I knew it was coming. I mean, it was right there on door jam in the kitchen. It was only a matter of, well, time.
This barely decipherable picture is the spot on the kitchen door jam where we record everyone else's skyrocketing height. My youngest son is, as of Tuesday, officially and irrevocably taller than me. I am now the shortest member of my household.
I knew it was coming, but I brought it on myself. Some evil genius prompted me to say, “Hey, let’s look and see who is taller in the mirror."
We looked at each other, back to back in the mirror. "Oh, My God!", I cried, clutching my head in despair. Simultaneously, a gleeful smile lit up his eyes. We turned to face each other. Eye to eye, we wrapped our arms around each other and stared into each other's faces. He grinned broadly, triumphantly. My eyes started to well. My baby. Gone.
He saw my sadness. And because he's just like that, he bent his knees and shrank down. He looked up at me again, one last time.
There may not be an end to motherhood, but there are endings. This is one, marked out in smudged pencil scratchings on a wall. And the only thing that mutes the sadness is the smile on his face, spreading like a brand new dawn.
My mother, bless her, is a bulldog.
She called this morning, early.
“I have been thinking about your Easter egg hunt,” she announced without any preamble. She then proceeded to convey to me what I think is probably the apotheosis of the egg hunt - or at least it will be in our house. Here is the plan:
Every member of the family gets one egg upon which he or she writes a word that represents something he or she is hunting for in life. For family members who need a little inspiration in the word department, I am going to print out these suggestions. On Easter morning, everyone hides his or her own egg and hunts for the eggs that the others have hidden. Once you have found an egg, you stop hunting. That way, we each find what another is searching for.
I decided to run the plan by Youngest, since he so adamantly insists that he not get cheated out of the fullness of his youth just because his mother can’t deal with loss and change.
“Youngest,” I announced (you might notice the resemblance to my mother) “we are not going to be having a typical egg hunt this year. We all know there is no Easter bunny…”
I trailed off. The look on his face stopped me cold. He stared at me, wide-eyed, open-mouthed. The picture of shock. How dare I say such a thing?
He kept staring.
I laughed some more.
His face didn't move at all.
I laughed so hard I banged my forehead on the steering wheel.
He surreptitiously checked the look on his face in the rear view mirror.
I couldn't believe he could hold it so long. I kept laughing.
He kept staring.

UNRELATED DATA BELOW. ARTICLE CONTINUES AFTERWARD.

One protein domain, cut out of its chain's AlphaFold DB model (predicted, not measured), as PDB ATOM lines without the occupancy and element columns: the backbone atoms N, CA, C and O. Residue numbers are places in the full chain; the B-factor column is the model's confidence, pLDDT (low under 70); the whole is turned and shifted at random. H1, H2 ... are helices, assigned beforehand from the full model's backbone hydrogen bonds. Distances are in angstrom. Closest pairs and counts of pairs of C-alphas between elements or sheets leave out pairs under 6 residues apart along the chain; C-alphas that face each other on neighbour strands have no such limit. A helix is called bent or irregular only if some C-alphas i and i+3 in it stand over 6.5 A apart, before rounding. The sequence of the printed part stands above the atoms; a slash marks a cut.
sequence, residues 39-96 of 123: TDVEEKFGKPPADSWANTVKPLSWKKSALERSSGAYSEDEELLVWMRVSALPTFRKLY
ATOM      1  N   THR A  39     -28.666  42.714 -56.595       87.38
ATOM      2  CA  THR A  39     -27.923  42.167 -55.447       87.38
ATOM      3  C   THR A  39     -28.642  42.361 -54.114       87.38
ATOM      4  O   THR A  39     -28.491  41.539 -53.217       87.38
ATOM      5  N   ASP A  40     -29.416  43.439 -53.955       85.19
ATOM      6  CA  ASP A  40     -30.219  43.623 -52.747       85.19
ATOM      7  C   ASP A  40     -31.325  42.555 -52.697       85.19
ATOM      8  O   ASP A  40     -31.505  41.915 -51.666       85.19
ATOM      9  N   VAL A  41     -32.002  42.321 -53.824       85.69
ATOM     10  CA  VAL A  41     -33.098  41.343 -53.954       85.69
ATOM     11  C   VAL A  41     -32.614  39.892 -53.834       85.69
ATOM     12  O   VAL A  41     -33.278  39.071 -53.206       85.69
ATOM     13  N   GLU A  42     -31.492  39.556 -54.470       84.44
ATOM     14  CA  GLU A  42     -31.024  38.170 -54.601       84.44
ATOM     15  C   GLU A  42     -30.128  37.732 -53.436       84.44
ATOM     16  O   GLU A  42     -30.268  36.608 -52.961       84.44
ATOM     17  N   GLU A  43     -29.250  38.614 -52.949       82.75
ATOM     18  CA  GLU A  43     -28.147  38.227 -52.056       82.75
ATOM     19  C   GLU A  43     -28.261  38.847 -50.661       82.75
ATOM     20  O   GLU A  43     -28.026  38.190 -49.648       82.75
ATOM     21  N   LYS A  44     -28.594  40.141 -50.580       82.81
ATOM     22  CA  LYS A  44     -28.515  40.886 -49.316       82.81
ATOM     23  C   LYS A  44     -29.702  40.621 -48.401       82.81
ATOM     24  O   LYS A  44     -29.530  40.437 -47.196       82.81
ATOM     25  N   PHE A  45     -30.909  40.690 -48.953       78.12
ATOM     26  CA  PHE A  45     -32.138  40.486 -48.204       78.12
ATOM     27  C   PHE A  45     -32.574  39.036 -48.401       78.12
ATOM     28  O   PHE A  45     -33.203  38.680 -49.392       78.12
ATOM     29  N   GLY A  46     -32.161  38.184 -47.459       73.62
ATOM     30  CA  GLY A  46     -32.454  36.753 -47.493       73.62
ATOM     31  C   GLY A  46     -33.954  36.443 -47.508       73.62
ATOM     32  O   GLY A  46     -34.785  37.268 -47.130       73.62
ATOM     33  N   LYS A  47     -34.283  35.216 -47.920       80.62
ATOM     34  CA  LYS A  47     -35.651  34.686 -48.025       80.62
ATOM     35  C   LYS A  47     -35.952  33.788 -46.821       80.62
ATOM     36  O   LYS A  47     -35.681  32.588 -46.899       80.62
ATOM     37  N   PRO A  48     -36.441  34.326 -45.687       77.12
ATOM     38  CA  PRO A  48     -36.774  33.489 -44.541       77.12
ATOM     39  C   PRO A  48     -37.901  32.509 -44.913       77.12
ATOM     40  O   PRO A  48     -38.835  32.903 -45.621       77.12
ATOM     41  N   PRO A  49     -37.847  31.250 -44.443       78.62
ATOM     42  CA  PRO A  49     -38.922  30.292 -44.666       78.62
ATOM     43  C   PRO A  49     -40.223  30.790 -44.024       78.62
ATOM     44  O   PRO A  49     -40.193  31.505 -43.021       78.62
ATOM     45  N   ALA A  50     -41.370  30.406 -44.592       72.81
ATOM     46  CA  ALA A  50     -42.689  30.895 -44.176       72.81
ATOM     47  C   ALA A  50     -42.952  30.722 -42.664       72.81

I gave up.
“OK, OK, there is an Easter bunny."
His face returned to normal, a picture of benign interest.
"But we are going to handle the hunt the way we handle Christmas stockings,"I continued. "We are all going to give the Easter bunny a hand.” I then explained the re-born Easter egg hunt scenario.
“Sound good?” I asked.
He nodded his assent.
“Great. So off the top of your head, what word do you think you will put on your egg?”
“Mom,” he said slowly, as if speaking to someone exceedingly dense, “That is not something I can come up with off the top of my head. I am going to have to think about that. It’s gonna take some time.”
He knows his own heart and mind, my Youngest.
After reading all the thoughtful and thought-provoking comments on that last post, I have spent more than one day puzzling over whether or not to let the Easter bunny hop off into the sunset. When I couldn’t come to a satisfactory conclusion, I decided to go back to the source.
My source, that is.
“Mahhhhhhmmm,” I cried when my mother picked up the phone, just as my boys yell for me from the depths of their rooms, “I don’t know what to do about Easter.”
We discussed my dilemma, the sense I have of being trapped by the trappings of our traditions, the unhappy disconnect between the purpose of the celebration and its expression, my discomfort with the commercialism that has crept all over the holiday like some sort of toxic mold.
She is devoutly Catholic, so her go-to response when asked how to rein in the sugar-crazed insanity is to go back to the story of Christ.
“That’s not going to work for me,” I pointed out. It is a source of great sadness to her that most - make that all - of her children have, how might I put this politely, ambivalent feelings about Catholicism.
In the awkward pause that ensued, I changed the subject to my paper easter egg. One thing I realized after posting the picture of my beautiful paper egg is that there isn’t an Easter bunny anywhere to be seen on it. Just daffodils, narcissus, forget-me-nots and pansies. What, I wondered, would happen if I simply took the Easter bunny out of the equation?
I mean, I love the concept of the egg hunt. I can easily see the egg hunt as a metaphor for the essential human quest for meaning, for wonder, for a connection with the mysteriousness of life.
In that scenario, the eggs themselves are the point. Not the candy, not the coins. The eggs become symbols of what we hunt for, all our lives.
I am so fine with this idea.